In the Spanish romance of the semi-legendary El Cid (taken from varied books written from the 11th to 16th century) there is an equally negative yet appraising military account of black female warriors in the service of the Berber king Bucar:

Three days after the Cid had departed King Bucar came into the
port of Valencia, and landed with all his power, which was so great
that there is not a man in the world who could give account of the
Moors whom he brought. And there came with him thirty and six Kings,
and one Moorish Queen, who was a Negress, and she brought with her two
hundred horsewomen, all Negresses like herself, all having their hair
shorn save a tuft on the top, and this was in token that they came as
if upon a pilgrimage, and to obtain the remission of their sins; and
they were all armed in coats of mail and with Turkish bows....--The Chronicle of El Cid, Book XI, verse VI.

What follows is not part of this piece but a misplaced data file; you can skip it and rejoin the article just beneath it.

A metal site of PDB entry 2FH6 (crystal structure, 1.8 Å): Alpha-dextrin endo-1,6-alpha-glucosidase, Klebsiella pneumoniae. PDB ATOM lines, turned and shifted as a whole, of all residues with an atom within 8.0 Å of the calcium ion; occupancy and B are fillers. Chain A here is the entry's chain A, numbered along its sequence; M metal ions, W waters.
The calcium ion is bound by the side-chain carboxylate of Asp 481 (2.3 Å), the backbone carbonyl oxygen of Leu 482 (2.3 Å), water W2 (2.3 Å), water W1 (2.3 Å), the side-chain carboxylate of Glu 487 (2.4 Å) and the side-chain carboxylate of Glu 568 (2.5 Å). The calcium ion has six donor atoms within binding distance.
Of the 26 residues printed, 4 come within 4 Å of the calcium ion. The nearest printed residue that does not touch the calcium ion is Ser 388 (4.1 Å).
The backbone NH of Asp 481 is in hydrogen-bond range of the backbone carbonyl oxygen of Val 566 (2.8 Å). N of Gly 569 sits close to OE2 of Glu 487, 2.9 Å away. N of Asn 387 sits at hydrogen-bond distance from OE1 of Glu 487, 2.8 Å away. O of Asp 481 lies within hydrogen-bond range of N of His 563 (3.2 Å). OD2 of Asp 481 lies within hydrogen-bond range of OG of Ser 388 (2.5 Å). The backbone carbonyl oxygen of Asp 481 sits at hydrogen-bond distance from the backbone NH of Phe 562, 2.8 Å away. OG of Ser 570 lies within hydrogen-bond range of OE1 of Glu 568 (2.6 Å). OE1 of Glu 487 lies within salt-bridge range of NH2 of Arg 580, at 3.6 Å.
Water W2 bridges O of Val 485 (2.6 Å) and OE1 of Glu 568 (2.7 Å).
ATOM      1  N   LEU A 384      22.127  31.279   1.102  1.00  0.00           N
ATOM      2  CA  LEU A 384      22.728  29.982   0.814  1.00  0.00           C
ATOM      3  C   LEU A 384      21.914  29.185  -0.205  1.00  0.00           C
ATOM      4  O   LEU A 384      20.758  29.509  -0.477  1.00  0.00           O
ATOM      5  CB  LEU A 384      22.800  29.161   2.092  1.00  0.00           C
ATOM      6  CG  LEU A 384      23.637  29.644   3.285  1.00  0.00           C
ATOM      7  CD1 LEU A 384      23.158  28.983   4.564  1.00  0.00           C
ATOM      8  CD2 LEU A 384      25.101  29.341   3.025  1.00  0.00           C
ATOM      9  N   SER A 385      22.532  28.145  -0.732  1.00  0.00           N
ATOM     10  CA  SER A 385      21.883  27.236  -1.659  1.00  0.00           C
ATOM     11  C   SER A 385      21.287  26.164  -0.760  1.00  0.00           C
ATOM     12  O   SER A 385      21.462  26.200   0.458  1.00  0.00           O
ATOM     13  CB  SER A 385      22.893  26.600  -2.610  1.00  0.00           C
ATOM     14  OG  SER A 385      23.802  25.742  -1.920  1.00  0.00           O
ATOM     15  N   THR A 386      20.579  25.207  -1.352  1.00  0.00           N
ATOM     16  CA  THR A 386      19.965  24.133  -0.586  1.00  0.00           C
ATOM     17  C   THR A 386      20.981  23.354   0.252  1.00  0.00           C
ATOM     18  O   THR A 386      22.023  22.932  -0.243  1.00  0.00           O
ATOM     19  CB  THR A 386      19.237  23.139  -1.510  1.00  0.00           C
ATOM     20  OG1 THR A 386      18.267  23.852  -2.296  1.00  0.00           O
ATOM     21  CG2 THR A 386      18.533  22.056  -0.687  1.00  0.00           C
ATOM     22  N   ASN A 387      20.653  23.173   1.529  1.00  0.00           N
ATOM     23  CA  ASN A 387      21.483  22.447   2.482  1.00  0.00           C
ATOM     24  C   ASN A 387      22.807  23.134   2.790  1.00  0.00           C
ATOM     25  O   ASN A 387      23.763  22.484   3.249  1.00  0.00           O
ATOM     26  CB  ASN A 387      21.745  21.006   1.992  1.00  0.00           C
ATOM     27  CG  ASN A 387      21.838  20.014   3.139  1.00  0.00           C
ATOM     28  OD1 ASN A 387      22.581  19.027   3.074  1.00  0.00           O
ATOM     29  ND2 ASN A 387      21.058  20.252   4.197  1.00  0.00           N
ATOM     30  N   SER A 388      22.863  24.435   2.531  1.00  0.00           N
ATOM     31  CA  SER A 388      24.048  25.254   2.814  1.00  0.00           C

The epic claims that this "Moorish Negress was so skillflul in drawing the Turkish bow, that it was held for a marvel, and it is said that they called her in Arabic Nugueymat Turya, which is to say, the Star of the Archers." 

Historian Miriam DeCosta investigates the similarly negative portrayal of blacks in the thirteenth century Cantigas of Spain. DeCosta highlights the manner in which "Spanish poets and illuminators of the period used the color black [chiefly black skin] in a pejorative way, associating it with the devil or evil." DeCosta points to Cantiga 185 where three Moors attacking the Castle of Chincoya are described as "black as Satan." In Cantiga 329 a black man who has stolen objects from a Christian church is identified as a Moor. There are even depictions of black moors as faithful servants of the anti-Christ. DeCosta notes that though other racial figures are depicted as Moors in the Cantigas as well, the black figures seem to hold a central theme of negativity.